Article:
This girl, my Madeleine, is now ten years old. I don't think that's really acceptable, but that's how old the calendar says she is.
I won't retell what's been told; new readers of my blog can find her birth story here.
All readers, though, can delight with me for a moment as I shine the spotlight Madeleine's way.
She is, on the whole, the child who is the most similar to me. This can cause consternation: butting heads, easy irritation with each other's faults and lots of arguing. It also means I know which of my kids will want to sit and read with me, silently, for hours at a time. Or shop with me. Or understands why I need quiet time in the kitchen or in front of computer. She knows, because she has those outlets too. I blog; she writes story upon story in spiral notebooks scattered about the house. Good, interesting and detailed stories they are, too. I cook; she sets up elaborate villages and houses for her dolls. I read; she reads.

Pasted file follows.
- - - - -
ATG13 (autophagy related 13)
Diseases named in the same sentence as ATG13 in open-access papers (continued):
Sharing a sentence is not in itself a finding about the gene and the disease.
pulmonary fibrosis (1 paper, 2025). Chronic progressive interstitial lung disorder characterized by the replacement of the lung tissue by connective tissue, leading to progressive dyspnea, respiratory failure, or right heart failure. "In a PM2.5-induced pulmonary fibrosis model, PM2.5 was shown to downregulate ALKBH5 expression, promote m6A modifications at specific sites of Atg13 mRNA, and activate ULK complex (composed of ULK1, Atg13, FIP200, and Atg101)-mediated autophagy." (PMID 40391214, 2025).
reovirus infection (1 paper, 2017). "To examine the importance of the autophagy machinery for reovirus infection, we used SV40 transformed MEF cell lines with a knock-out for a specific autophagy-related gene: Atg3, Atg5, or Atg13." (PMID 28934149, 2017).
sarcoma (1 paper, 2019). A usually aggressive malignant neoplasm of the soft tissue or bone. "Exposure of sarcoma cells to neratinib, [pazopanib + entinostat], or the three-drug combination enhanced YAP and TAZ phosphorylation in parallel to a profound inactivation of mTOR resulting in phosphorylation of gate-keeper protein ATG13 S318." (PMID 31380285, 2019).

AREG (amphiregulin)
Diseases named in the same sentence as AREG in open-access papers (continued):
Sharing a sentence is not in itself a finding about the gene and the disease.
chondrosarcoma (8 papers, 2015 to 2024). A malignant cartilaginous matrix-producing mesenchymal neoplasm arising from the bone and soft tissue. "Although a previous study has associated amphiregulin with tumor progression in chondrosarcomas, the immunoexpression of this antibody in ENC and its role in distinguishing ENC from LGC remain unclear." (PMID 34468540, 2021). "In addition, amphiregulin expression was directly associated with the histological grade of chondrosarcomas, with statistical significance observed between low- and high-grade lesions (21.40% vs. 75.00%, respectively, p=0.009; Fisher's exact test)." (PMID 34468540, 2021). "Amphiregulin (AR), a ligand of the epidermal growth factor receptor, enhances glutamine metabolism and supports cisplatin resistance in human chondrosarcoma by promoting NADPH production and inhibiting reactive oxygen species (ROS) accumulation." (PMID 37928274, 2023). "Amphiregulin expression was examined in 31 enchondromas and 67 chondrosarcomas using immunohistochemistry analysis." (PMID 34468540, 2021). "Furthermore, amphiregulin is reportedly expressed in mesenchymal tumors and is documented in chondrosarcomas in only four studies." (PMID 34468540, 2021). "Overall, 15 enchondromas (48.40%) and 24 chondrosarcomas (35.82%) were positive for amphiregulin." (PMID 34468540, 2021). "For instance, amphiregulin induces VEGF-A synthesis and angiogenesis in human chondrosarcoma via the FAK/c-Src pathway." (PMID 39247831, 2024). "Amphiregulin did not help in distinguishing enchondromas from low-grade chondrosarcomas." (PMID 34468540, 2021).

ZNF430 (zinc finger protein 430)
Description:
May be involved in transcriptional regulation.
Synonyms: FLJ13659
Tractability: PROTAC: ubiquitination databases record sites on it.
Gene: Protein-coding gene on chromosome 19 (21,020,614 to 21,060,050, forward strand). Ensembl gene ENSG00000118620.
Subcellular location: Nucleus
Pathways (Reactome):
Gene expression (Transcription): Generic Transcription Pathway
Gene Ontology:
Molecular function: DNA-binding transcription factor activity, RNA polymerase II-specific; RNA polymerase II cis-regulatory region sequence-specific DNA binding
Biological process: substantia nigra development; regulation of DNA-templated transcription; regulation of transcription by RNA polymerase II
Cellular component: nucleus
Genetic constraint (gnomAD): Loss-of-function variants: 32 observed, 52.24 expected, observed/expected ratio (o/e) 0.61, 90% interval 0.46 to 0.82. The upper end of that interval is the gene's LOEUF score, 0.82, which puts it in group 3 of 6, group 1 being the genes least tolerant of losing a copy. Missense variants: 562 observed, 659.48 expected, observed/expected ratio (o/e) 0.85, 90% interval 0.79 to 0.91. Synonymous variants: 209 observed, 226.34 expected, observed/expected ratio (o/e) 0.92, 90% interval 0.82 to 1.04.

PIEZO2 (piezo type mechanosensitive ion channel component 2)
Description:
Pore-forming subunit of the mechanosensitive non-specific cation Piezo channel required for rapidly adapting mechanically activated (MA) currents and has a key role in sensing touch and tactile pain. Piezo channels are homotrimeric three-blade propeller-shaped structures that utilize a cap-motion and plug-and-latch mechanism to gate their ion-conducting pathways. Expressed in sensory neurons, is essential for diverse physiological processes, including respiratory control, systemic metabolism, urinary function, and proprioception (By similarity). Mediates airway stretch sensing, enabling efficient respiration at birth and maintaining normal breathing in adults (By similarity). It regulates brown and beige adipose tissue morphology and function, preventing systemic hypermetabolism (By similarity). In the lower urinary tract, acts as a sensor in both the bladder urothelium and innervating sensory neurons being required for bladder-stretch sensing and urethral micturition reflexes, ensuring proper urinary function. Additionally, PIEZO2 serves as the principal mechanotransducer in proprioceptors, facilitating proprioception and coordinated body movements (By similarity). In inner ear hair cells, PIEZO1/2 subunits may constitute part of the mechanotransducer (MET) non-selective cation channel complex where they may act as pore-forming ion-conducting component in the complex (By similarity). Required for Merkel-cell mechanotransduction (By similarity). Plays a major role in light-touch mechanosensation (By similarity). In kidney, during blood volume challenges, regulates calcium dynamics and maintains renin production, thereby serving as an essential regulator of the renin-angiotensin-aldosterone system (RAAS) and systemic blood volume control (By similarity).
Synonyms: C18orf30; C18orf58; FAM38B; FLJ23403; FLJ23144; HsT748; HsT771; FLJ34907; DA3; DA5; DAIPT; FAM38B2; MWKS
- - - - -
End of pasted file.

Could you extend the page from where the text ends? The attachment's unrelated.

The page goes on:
Madeleine is now ten, and while the calendar tells me she's one year older than she was two days ago, the date means very little beyond cake, presents and a chance to celebrate Madeleine. I've seen her changing and growing up for months now. She is more mature than she was last year-- taking it upon herself to notice a small child at the park unable to reach the swing and running over the help her climb in, and then, to stand there and gently push the girl. She is becoming more private than she was last year-- she used to regal everyone with every detail about everything that she experienced and thought, now she keeps some things to herself. She is no longer content to be treated like a child; she constantly struggles to be given more freedom but struggles with the how-tos of the freedom when she receives it. She's groping along, figuring out what being somewhere between a little girl and a preteen means, and where she fits.
I know, I'm biased, but I think she's pretty great.